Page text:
MySQL is a great option if you are looking for a free and easy-to-use database. With Linx you can easily connect and interact with the data to;
Interacting with a MySQL database with Linx is done via ODBC. Once the ODBC data source is set up, you can interact with the MySQL database using the built-in Database Plugin in Linx. This will allow you to run any query you can on MySQL.
- Retrieve data for later use in your process
- Insert records you received or processed from any other source
- Manage data
ODBC for other databases
ODBC is useful for connecting to multiple database technologies, including MySQL, PostgreSQL, SQLite, Microsoft SQL Server, IBM DB2, Sybase, OpenLink Virtuoso and Microsoft Access. The techniques mentioned in this post can be applied to most databases where ODBC is used to connect.
Setting up ODBC for MySQL
To connect to your MySQL database, an ODBC data source must be created. To do this, download and install the official ODBC driver for MySQL: MySQL Connector.
When the connector is installed, the ODBC data source can be set up in the ODBC Data Source Administrator panel. Set up a new DNS by using the installed MySQL connector.
If you want to see the schema in Linx and want to use query generation, be sure to allow schema support (under the metadata section).
To use the ODBC data source on a Linx server, be sure to create the data source as a System DSN.
A full tutorial on how to do this can be viewed on the Linx Community
Using ODBC with low-code
With the ODBC configured, you can access and use the data in any process. The Database plugin will allow you to interact with data stored in your MySQL database. You can use the ExecuteSQL function to execute simple or complex SQL queries to
- Read from databases (SELECT)
- Write to databases (INSERT)
- Maintain existing records (UPDATE)
- Remove records (DELETE)
Select the connection type as ODBC and use the connection editor to add the required details.
If you use the connection string frequently in many different functions, it is recommended that you create a Setting for the connection string. A setting is a re-usable parameter that most components or functions in Linx can reference. Settings can also be made secret for more sensitive values, such as connection strings that may contain a password.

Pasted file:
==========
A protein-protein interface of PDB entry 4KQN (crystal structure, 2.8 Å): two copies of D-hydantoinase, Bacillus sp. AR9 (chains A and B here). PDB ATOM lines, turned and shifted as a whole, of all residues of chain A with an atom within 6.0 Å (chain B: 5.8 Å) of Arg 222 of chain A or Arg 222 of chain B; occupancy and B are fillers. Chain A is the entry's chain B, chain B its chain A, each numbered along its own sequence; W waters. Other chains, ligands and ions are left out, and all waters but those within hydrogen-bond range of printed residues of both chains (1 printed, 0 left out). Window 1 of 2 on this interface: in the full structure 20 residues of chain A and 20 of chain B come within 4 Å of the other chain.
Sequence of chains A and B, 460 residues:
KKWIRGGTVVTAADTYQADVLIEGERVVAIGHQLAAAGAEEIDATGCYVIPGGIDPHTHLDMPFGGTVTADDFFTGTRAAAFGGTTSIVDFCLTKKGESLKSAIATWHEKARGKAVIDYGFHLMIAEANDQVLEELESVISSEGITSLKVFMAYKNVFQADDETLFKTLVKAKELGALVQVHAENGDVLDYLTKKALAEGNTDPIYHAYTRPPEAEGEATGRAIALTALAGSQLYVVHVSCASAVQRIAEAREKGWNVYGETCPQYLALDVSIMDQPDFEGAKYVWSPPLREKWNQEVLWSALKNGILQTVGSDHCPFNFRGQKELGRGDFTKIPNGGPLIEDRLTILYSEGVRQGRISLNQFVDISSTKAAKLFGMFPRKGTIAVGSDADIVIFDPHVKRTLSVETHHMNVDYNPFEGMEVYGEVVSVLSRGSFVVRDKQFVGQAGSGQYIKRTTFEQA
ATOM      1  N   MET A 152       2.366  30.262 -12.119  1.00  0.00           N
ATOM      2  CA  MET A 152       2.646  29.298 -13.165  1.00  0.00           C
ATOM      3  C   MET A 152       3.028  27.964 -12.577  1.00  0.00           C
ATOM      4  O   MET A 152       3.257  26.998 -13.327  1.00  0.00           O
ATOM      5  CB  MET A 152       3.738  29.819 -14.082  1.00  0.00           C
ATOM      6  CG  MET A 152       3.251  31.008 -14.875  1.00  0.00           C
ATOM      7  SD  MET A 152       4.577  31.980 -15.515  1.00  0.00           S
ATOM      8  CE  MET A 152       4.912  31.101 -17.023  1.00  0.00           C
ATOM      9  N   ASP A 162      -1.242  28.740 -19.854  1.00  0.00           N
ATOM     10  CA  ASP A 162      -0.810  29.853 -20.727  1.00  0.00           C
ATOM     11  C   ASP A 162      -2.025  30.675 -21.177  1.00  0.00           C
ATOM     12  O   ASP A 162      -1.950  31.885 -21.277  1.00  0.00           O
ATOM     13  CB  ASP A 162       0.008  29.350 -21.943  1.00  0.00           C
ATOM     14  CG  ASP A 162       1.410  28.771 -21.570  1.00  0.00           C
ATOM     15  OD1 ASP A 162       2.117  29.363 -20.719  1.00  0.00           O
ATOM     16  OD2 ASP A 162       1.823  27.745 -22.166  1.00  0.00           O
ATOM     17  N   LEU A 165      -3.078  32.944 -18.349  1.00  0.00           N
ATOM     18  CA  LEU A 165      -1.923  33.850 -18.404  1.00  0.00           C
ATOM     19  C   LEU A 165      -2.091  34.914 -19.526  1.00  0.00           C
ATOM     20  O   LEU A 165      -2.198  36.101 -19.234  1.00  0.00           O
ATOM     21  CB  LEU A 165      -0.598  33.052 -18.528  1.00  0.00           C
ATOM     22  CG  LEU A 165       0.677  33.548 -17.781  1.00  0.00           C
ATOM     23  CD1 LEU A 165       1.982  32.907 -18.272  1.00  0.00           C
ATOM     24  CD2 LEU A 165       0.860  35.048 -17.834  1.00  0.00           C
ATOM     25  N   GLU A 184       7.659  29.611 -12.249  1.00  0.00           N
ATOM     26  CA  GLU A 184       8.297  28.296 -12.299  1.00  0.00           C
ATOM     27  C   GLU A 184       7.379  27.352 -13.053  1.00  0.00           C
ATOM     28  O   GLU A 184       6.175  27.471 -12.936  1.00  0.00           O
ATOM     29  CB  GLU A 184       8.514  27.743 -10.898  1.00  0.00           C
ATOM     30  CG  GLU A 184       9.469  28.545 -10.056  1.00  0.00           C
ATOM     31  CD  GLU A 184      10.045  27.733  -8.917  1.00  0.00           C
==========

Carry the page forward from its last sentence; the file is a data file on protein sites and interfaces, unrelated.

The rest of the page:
If your ODBC connection allows schema support, you can also quickly generate queries by right-clicking on an element and selecting the template you want to generate:
You can also pass in parameters into your query, making it easier to filter, insert or update values.
Stored procedures can be executed with the ExecuteStoredProcedure function. Pass in any required parameter values, retrieve and loop through results and more.
You have full control over how the data is returned, what the column names should be and how you want to interact with the returned data.
- Bind the result to a custom type
- Alter the resulting column names outside of your SQL query
- Iterate through the results to interact with each record independently
- Return the entire dataset as a list, making it easier to interact with it later
- Return only the first row of the set
Adding additional functionality
With Linx, you can access many different functionality pieces. Once you have set up a way to connect to the database, you can do nearly anything relating to the database. Some examples of popular use cases include:
- Retrieve data from an API and write it to the MySQL database
- Use data from a MySQL database in a REST API
- Write data to a file or report
- Read data from a file into the database
- Integrate various systems to centralise thor functionality
- Migrate data from one database to another
Example: Create a straightforward file importer to import data into your MySQL database.
Additional functionality such as error handling, logging or validations can be added to the function, depending on your requirement. These functions can also be executed on a specific time or when an event triggers them such as when a file is dropped in a specific folder.